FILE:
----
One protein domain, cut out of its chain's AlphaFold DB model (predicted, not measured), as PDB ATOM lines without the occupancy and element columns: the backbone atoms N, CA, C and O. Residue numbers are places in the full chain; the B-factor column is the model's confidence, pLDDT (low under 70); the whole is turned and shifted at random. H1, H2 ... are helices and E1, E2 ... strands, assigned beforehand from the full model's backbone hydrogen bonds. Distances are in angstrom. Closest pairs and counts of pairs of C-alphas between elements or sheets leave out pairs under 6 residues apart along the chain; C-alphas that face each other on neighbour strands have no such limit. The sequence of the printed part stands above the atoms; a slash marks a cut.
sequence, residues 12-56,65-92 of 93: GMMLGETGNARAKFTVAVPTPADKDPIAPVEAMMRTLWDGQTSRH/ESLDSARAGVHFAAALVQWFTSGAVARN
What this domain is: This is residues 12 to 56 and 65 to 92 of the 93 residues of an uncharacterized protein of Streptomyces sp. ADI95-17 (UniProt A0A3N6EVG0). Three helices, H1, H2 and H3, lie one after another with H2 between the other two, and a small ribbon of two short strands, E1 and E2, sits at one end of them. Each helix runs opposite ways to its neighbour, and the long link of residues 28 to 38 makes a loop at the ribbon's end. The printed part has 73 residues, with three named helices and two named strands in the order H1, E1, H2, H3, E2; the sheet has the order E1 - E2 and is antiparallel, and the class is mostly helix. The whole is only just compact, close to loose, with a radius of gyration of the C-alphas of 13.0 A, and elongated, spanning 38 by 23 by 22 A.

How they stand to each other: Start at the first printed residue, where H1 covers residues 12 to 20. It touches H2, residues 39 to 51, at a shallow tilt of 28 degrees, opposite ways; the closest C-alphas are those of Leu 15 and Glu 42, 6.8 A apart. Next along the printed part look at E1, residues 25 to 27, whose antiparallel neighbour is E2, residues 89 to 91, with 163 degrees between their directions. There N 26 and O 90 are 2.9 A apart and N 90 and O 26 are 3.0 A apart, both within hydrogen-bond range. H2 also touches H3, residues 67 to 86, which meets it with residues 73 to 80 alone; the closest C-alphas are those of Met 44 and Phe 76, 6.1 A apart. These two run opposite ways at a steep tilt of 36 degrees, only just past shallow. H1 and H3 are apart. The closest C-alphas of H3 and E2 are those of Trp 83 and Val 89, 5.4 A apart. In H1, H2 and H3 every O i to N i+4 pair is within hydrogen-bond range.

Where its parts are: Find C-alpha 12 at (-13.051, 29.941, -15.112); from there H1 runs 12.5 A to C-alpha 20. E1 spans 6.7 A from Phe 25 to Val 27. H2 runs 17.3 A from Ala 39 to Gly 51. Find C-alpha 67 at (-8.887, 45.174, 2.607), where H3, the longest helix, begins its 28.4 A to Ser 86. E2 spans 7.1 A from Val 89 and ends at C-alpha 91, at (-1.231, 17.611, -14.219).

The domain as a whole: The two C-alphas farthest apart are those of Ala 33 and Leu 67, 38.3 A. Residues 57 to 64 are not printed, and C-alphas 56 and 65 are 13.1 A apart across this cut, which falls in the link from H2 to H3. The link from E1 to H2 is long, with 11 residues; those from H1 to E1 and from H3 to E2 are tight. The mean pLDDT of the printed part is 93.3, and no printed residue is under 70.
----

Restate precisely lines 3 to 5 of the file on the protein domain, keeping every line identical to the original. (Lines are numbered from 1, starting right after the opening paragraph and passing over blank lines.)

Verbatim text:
How they stand to each other: Start at the first printed residue, where H1 covers residues 12 to 20. It touches H2, residues 39 to 51, at a shallow tilt of 28 degrees, opposite ways; the closest C-alphas are those of Leu 15 and Glu 42, 6.8 A apart. Next along the printed part look at E1, residues 25 to 27, whose antiparallel neighbour is E2, residues 89 to 91, with 163 degrees between their directions. There N 26 and O 90 are 2.9 A apart and N 90 and O 26 are 3.0 A apart, both within hydrogen-bond range. H2 also touches H3, residues 67 to 86, which meets it with residues 73 to 80 alone; the closest C-alphas are those of Met 44 and Phe 76, 6.1 A apart. These two run opposite ways at a steep tilt of 36 degrees, only just past shallow. H1 and H3 are apart. The closest C-alphas of H3 and E2 are those of Trp 83 and Val 89, 5.4 A apart. In H1, H2 and H3 every O i to N i+4 pair is within hydrogen-bond range.

Where its parts are: Find C-alpha 12 at (-13.051, 29.941, -15.112); from there H1 runs 12.5 A to C-alpha 20. E1 spans 6.7 A from Phe 25 to Val 27. H2 runs 17.3 A from Ala 39 to Gly 51. Find C-alpha 67 at (-8.887, 45.174, 2.607), where H3, the longest helix, begins its 28.4 A to Ser 86. E2 spans 7.1 A from Val 89 and ends at C-alpha 91, at (-1.231, 17.611, -14.219).

The domain as a whole: The two C-alphas farthest apart are those of Ala 33 and Leu 67, 38.3 A. Residues 57 to 64 are not printed, and C-alphas 56 and 65 are 13.1 A apart across this cut, which falls in the link from H2 to H3. The link from E1 to H2 is long, with 11 residues; those from H1 to E1 and from H3 to E2 are tight. The mean pLDDT of the printed part is 93.3, and no printed residue is under 70.